In the U.K., research funders have been developing data policies, and in general, it’s expected that data which underpins a publication will be made available. Much of this data will either be placed in the publisher’s supporting information or an institutional data repository or a generic repository such as FigShare. Although it is a step in the right direction, there is a long way to go before we solve the problem of making experimental chemical data both reproducible and reusable.

ACS has been making progress towards ensuring that data published in their journals is reproducible. Angela Hunter (data analyst with Organic Letters) has been reviewing the Supporting Information (SI). Among the problems encountered are missing pieces of data such as experimental procedures, data linked to the wrong compound, and data in the SI being inconsistent with that in the manuscript. There is now an SI preparation checklist for authors and improved guidelines for reviewers. Perhaps we have a role to play in making authors and reviewers aware of this guidance, as an example of current best practice, even if they are submitting work to other journals. I aim to take this message back to our new postgraduate students: For your data to be reproducible, you need to archive your raw data, work on a copy, and document how you do your data analysis.

Certain sections of the community have been archiving and re-using data for many years. The Cambridge Crystallographic Data Centre is over 50 years old! But there is a real need for sharing data in other areas, in particular, bioactivity data to facilitate drug discovery, and spectroscopic data to support the validation of compounds.

NMR data are essential for the correct identification of organic molecules. At present, most NMR data are published in tabular form in article text and edited to remove impurities. Raw data is rarely available. Christoph Steinbeck (Friedrich Schiller University) summed up what was needed as follows:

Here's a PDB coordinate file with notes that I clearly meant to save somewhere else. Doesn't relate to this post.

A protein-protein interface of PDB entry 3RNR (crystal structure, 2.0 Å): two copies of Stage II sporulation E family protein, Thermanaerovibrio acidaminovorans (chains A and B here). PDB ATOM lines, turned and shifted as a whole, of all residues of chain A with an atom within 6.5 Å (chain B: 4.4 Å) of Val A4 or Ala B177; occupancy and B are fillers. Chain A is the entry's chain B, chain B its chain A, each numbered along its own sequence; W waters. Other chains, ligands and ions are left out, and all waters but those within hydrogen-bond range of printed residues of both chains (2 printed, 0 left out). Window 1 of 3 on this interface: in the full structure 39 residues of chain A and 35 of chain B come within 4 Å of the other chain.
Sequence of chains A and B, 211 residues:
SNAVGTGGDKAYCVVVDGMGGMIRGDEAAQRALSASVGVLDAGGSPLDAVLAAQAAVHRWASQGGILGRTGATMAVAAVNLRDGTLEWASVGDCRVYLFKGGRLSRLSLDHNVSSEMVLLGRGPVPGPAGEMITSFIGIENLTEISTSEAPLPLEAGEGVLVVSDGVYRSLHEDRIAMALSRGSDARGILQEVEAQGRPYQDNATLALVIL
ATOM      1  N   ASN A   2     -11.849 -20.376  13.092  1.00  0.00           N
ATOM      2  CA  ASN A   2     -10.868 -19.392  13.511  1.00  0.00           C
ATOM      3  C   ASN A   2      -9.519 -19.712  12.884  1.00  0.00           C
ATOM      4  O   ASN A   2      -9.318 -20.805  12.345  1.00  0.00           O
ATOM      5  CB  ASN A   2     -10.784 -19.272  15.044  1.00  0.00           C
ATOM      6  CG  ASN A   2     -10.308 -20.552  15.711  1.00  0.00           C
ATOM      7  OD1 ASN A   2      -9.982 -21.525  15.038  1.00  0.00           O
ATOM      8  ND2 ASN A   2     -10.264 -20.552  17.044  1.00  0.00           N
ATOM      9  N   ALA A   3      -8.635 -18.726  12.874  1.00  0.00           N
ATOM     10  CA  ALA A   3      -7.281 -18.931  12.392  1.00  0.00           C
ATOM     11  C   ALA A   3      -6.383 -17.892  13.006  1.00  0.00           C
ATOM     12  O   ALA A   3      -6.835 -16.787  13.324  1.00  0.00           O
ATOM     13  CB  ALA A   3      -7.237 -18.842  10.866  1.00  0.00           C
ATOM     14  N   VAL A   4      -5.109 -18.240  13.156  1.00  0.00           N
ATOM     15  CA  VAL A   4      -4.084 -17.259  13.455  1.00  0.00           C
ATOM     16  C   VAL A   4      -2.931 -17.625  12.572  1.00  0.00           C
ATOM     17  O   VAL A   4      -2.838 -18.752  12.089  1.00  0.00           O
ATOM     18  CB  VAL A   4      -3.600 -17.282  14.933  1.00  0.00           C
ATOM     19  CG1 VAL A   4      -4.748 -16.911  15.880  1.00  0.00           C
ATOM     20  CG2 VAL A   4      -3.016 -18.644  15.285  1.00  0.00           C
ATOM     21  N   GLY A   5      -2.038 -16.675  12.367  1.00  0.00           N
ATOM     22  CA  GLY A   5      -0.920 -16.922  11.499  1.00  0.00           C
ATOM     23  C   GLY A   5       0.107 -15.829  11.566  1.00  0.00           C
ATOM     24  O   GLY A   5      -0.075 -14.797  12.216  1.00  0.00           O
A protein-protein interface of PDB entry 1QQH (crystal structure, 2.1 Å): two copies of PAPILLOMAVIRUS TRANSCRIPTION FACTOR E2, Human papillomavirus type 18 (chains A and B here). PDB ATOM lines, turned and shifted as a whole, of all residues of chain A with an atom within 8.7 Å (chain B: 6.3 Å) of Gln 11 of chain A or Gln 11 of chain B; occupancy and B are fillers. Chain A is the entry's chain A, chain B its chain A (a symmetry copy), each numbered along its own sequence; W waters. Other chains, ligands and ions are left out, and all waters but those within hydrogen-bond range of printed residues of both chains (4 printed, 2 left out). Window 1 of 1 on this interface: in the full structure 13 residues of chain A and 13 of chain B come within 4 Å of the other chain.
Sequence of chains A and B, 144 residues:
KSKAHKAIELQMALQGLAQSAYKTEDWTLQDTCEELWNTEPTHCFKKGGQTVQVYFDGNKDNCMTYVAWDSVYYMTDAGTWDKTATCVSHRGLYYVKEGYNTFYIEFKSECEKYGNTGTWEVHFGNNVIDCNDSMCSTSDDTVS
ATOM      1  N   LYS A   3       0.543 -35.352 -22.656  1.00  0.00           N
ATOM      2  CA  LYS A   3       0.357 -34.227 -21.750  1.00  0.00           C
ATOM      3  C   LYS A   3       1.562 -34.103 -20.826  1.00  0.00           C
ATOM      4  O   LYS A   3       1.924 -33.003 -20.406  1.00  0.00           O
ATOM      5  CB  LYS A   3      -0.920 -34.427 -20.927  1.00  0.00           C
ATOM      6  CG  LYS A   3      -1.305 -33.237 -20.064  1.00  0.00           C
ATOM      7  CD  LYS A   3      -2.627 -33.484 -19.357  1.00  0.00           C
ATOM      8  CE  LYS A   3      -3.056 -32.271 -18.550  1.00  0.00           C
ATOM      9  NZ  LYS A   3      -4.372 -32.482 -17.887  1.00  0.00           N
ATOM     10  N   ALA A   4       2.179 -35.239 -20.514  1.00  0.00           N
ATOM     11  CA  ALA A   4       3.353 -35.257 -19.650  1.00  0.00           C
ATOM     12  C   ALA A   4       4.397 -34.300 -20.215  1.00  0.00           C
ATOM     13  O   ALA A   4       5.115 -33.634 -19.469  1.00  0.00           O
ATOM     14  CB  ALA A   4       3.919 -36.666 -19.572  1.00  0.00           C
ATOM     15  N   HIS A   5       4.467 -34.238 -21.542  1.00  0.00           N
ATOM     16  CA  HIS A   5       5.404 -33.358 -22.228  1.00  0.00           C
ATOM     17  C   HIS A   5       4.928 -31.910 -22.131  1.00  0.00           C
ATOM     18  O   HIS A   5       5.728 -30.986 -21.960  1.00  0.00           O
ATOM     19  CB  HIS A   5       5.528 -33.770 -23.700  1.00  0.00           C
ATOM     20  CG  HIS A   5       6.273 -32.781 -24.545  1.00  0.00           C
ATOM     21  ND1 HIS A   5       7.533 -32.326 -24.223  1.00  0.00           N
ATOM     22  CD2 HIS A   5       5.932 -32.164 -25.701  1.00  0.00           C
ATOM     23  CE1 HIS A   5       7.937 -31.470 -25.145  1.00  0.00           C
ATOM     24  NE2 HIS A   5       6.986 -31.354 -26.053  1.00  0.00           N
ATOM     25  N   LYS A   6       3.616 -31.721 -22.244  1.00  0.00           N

• a minimum information standard
  • software for handling the submission of raw data and metadata
  • an interface which can process, search and visualize the data for users

All of these issues can be overcome relatively easily. The major obstacle is community buy-in. Although there would be long-term benefits for the community, there is no instant benefit to the depositor. I think that chemistry librarians have a key role to play here, once the infrastructure is in place. We can use our influence to explain what needs to be done and why, and hopefully make it as simple as possible, perhaps even having some involvement in the deposition process. Publishers could certainly help by mandating deposit of raw NMR data, but of course no one wants to be the first in case authors are put off by the extra work!

Many small data repositories have sprung up, and they are extremely valuable in helping to develop metadata standards and technical infrastructure. But in my opinion the sheer number of projects discourages community buy-in: it’s too difficult to identify the ‘right place’ to deposit data. Richard Kidd (Royal Society of Chemistry) illustrated this beautifully with a picture of the Cambrian era. There was a blossoming of new life, not all of which would evolve into successful forms for the future. Sustainability (long-term funding) is an issue for data repositories. I came away with a long list of websites relating to open chemical data, and I hope to raise awareness of some of these initiatives with my library colleagues and chemistry faculty back in the U.K.

I’d like to thank the ACS for this amazing opportunity and in particular Michael Qui for all the support and advice he gave to me and my fellow grant-awardees, Lieselot, Kelsey and Alyssa. It was great to meet you all! Boston was a wonderful city to visit, and I found it very welcoming, even though the major tourist attractions all celebrated the eviction of the English from the continent!